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Visitors to the newly renovated Japanese art galleries at the Museum of Fine Arts, Boston (MFA) will be anchored in the familiar but drawn to deeper exploration.

The renovation, which opened last weekend, features important climate, technological and aesthetic upgrades to highlight and safeguard the largest and most diverse collection of Japanese art outside of Japan. The new design incorporates the building’s original 1909 Beaux Arts architecture and preserves the beloved Japanese Buddhist Temple Room as the heart of the space. In addition, highly curated displays invite viewers to take a closer look at the artistry and the stories behind individual works.

“Our designers came up with this wonderful scheme, whereby it’s like a ribbon that then brings in the contemporary feel, but within our original framework,” says Anne Nishimura Morse, senior curator of Japanese art at the MFA. “It’s a fresh interpretation of a collection that was acquired in the 19th century.”

The plan for the renovation followed the years-long conservation of seven wooden Japanese Buddha sculptures, and incorporates lessons learned from the Covid-19 pandemic on how best to share the 100,000-piece collection, some of which originally occupied the entire west wing of the MFA. Advances in digital technologies have also helped extend viewership, giving Morse the opportunity to reimagine the visitor experience as both individualised and contextualised.

A deeper connection with select works

The introductory gallery, Art of Japan, is structured to anchor visitors in what they might consider familiar materials, including Nō theatre costumes, swords and carved netsuke. But the lead-in to this space is a contemporary work—Reduction, Self Portrait (2014) by the Kyoto-based, third-generation ceramicist Kondō Takahiro. The sculpture, a likeness of the artist in meditation, explores the aftermath of the 2011 earthquake and Fukushima nuclear disaster. Morse selected the work in part because of how Kondō imbues traditional ceramics with modern, proprietary glazing techniques.

Kondō Takahiro’s Reduction, Self Portrait (2014) in the Art of Japan Gallery, Museum of Fine Arts, Boston

“I really wanted to stress the fact that this is not just traditional [works of art], that there is a continuity between tradition and contemporary. So that’s one reason,” Morse says of including Kondō’s work. “And the second reason is that you’ll see the Temple Room at the other side, in which there’s this central Dainichi (a Buddha), and I thought that this was another sort of bookend.”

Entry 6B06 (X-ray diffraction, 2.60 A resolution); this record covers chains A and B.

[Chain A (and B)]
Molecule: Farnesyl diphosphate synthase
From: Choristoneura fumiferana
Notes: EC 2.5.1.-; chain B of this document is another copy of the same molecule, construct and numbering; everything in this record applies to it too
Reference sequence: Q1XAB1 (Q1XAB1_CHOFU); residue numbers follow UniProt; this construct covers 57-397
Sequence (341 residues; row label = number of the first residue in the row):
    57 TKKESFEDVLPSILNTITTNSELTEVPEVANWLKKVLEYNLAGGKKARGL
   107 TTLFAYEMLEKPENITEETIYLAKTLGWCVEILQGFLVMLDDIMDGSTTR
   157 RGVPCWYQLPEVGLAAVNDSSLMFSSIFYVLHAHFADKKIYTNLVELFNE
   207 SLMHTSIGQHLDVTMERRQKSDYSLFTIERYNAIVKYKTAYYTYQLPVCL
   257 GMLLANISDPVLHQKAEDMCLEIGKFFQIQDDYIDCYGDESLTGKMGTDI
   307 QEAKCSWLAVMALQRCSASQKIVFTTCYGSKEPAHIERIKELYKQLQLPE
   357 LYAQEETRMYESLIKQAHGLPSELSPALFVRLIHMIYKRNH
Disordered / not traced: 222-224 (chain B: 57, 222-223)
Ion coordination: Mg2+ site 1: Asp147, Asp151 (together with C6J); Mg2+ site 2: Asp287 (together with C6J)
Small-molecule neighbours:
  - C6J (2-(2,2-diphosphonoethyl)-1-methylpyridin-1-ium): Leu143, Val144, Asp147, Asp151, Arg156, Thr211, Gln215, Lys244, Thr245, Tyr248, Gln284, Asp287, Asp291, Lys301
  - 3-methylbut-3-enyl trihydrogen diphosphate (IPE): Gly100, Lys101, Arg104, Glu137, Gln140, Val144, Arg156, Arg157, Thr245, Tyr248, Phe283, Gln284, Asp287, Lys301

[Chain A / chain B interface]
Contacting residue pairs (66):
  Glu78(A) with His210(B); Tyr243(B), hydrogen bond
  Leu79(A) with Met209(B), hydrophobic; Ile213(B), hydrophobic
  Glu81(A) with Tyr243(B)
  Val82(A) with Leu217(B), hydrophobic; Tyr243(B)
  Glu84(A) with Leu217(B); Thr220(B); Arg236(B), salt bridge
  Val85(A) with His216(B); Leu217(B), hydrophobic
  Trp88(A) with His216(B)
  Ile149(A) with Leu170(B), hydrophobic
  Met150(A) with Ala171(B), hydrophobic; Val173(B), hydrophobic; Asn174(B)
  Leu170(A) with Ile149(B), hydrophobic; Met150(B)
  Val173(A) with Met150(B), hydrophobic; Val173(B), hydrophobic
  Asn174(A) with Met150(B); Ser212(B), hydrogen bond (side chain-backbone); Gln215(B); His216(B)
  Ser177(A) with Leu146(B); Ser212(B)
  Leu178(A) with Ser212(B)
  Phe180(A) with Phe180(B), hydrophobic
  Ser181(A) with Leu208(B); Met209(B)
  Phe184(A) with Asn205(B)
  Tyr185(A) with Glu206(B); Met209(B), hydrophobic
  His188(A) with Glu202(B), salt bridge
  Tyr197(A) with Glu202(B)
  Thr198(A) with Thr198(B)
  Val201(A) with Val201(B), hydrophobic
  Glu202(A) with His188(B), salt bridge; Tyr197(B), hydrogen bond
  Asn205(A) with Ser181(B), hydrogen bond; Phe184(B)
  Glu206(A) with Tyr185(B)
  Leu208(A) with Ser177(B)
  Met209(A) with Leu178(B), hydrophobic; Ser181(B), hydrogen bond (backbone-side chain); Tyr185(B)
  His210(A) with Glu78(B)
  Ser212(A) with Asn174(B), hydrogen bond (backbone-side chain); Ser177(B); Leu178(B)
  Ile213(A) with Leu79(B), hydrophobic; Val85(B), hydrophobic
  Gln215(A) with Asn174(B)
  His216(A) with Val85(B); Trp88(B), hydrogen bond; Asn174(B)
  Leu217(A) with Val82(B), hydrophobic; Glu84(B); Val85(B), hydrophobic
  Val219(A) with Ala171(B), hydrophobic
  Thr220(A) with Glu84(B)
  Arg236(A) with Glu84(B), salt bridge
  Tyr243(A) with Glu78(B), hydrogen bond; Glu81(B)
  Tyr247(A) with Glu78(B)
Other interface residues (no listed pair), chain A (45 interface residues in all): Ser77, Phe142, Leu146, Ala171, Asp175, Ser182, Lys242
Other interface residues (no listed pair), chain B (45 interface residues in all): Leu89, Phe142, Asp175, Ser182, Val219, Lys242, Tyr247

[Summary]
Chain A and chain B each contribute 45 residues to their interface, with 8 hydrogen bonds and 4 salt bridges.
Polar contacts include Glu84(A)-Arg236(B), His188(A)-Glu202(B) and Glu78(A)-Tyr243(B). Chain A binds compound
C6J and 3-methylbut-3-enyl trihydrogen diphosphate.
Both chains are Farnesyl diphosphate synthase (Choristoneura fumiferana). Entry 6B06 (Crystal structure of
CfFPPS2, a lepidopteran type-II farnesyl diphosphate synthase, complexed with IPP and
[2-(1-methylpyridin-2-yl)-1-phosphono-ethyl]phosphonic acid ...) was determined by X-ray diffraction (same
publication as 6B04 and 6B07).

The gallery’s featured works are presented in context and will rotate throughout the year. For example, the Nō theatre costumes are hung to showcase the gleaming artistry of the woven materials along with a single mask and contextualised in an adjacent video.

Art of Japan Gallery at the Museum of Fine Arts, Boston

“It’s very understated,” Morse says. “Where I may have put out, in the past, ten robes at one time, we’re now only putting out three. And we are putting only one mask out at a time. Because, again, that’s more in consonance with how these objects are experienced” during a performance. Morse adds that there is a deeper connection offered to visitors through the storytelling of just one object at a time.

This focussed approach continues with a selection of painted works, such as scrolls and screens in the centre of the gallery, and a vignette on the art of tea, which offers a video and stools for quiet discovery. Meanwhile, the miniature art of netsuke, while fascinating on its own, is given rich context by an adjacent display showing the objects’ historical use as fasteners for pouches.

Contemplative spaces

Visitors may wonder what kinds of changes to expect for the beloved Japanese Buddhist Temple Room, which dates to 1909. All seven of its sculptures from the Heian to Kamakura periods (9th to 12th centuries) underwent extensive conservation analysis and treatment beginning in 2018. Many advanced analytical technologies were employed, including an endoscopic procedure by a paediatric neurosurgeon on Bishamonten, the Guardian of the North that revealed an inscription dating to 1909. This and other conservation discoveries are available for visitors to explore via a touchscreen outside the Temple Room.

Loosely based on an eighth-century monastic complex, the Temple Room remains visually unchanged, and the sculptures have been reinstalled on a low, gently lit platform. Visitors will likely be unaware of the essential upgrades to climate control that now safeguard these treasures.

Buddhist Temple Room at the Museum of Fine Arts, Boston

As for the renovated Japanese Print Gallery, it will rotate thematic selections twice per year. And the two Buddhist art galleries, which feature the Kaikei masterpiece Miroku, Bodhisattva of the Future (1189) and other paintings and sculptures, have no visible renovation work and are now reopened.

Morse wants this reintroduction to Japanese art to serve as a building block for the future. “I think you’ll find all of the spaces in these new galleries very contemplative,” she says. “I hope that people, like they have done with the Temple Room, will find that they are in areas where they were drawn into it because they want to look at something and look at it in a different way than they might some of the splashier things we do here at the museum.”

To celebrate the reopening of the Japanese art galleries, a delegation of Buddhist monks from Miidera, one of Japan’s largest temples, conducted a rededication ritual in the Japanese Buddhist Temple Room on 11 May. This was a celebration as well as an acknowledgement of the MFA’s rich history with Miidera, where the founders of the museum’s Japanese collection—Ernest Francisco Fenollosa, William Sturgis Bigelow and Okakura Kakuzō—once studied Tendai Buddhism.

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